You’d think that, with all this talk of story bibles (or, as I like to call it, encyclobibliogrimoires) and such, that I would be more of a plotter than a pantser. But I’m really not. I try to plot, I really do. It just never works out for me. My characters start doing their own thing and I go with it, and my plans go out the window.
So how is it that I can love story boarding so much if I never go by my plans for my novels? Simple. I story board after I write. It’s a great way to keep up with a timeline and to mark important story points and world building areas. I tend to do this as I go in Scrivener, but having a physical story board really helps me creatively.
I’ve been reminded of why this is as I create a story board for my upcoming book Altar of Reality by Curiosity Quills Press. I just sent my first round edits back to my editor (yay!), finished pre-editor edits on Heirs of War, Crown of Flames, and am happily free to write. I’ve decided to write the sequel to Altar of Reality (tentatively the SHIFT series). But now that I’m free, the ideas just weren’t flowing. So what do I do?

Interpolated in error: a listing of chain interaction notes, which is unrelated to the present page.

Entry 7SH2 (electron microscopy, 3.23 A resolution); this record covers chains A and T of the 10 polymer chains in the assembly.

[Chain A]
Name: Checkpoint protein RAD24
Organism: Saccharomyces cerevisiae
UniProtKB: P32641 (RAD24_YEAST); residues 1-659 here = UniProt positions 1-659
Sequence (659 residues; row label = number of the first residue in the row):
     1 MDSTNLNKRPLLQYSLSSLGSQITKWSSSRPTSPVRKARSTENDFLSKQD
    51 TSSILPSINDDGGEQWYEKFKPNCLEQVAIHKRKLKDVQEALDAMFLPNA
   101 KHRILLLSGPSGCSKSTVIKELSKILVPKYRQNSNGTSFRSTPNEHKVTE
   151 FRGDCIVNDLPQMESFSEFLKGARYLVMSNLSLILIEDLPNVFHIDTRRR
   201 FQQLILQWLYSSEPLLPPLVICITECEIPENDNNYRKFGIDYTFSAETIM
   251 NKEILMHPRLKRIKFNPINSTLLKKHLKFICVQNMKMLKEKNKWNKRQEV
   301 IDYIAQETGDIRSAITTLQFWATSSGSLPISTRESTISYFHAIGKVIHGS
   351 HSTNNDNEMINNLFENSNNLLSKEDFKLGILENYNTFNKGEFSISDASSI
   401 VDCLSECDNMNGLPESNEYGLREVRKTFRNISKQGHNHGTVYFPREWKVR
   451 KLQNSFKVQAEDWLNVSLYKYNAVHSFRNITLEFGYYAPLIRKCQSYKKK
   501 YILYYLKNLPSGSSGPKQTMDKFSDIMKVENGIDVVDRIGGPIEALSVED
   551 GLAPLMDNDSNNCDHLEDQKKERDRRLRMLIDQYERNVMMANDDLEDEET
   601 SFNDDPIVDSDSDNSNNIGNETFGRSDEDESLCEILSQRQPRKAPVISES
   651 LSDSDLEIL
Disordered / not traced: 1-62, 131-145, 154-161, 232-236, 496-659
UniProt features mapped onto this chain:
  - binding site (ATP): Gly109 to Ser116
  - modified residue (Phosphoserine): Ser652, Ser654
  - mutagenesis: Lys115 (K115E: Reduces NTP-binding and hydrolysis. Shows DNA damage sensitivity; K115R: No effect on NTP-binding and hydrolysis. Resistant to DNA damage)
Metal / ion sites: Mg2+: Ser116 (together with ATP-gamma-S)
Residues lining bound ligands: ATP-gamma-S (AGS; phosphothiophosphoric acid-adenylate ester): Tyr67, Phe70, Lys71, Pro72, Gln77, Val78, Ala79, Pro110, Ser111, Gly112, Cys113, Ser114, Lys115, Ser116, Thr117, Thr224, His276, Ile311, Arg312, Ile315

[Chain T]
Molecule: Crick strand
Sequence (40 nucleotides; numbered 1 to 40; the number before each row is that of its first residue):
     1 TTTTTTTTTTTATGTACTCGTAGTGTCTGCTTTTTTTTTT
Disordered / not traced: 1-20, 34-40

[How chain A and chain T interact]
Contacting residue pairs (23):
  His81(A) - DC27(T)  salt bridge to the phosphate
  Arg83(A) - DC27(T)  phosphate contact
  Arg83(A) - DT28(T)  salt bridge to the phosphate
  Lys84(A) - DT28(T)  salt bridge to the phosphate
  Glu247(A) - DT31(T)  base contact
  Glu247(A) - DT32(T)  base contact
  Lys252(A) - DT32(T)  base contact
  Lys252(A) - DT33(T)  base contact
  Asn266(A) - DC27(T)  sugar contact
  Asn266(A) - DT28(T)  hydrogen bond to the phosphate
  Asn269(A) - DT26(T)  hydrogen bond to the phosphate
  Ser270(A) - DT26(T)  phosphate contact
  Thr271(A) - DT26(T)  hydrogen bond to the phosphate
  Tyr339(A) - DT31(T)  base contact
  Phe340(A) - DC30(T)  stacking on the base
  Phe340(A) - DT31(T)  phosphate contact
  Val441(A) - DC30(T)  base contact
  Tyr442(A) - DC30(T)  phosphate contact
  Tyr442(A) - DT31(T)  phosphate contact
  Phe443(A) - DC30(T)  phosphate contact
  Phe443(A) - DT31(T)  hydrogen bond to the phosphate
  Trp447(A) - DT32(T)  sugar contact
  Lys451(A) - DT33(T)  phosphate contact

I go back to the drawing board. Literally. Nothing gets me more jazzed about my story than looking at it from a cat’s eye view. It’s way too easy to get bogged down in the details when you are editing. And sometimes rereading it can be even worse. By the time you are at the point to write a sequel, you’ve edited that first sucker into the ground. You’re tired of looking at it. But story boarding allows you to look at the individual parts and how they stack up as a whole. You’re reevaluating the characters and the journeys they go through, which can help you figure out where they are going next. And it can be just the kickstart you need to whoop your writers’ block and get your muses agreeing with you again.
What are your thoughts on story boarding? Are you one with the digital age and aids available like Scrivener, or do you prefer the old school method?
❤ Mara Valderran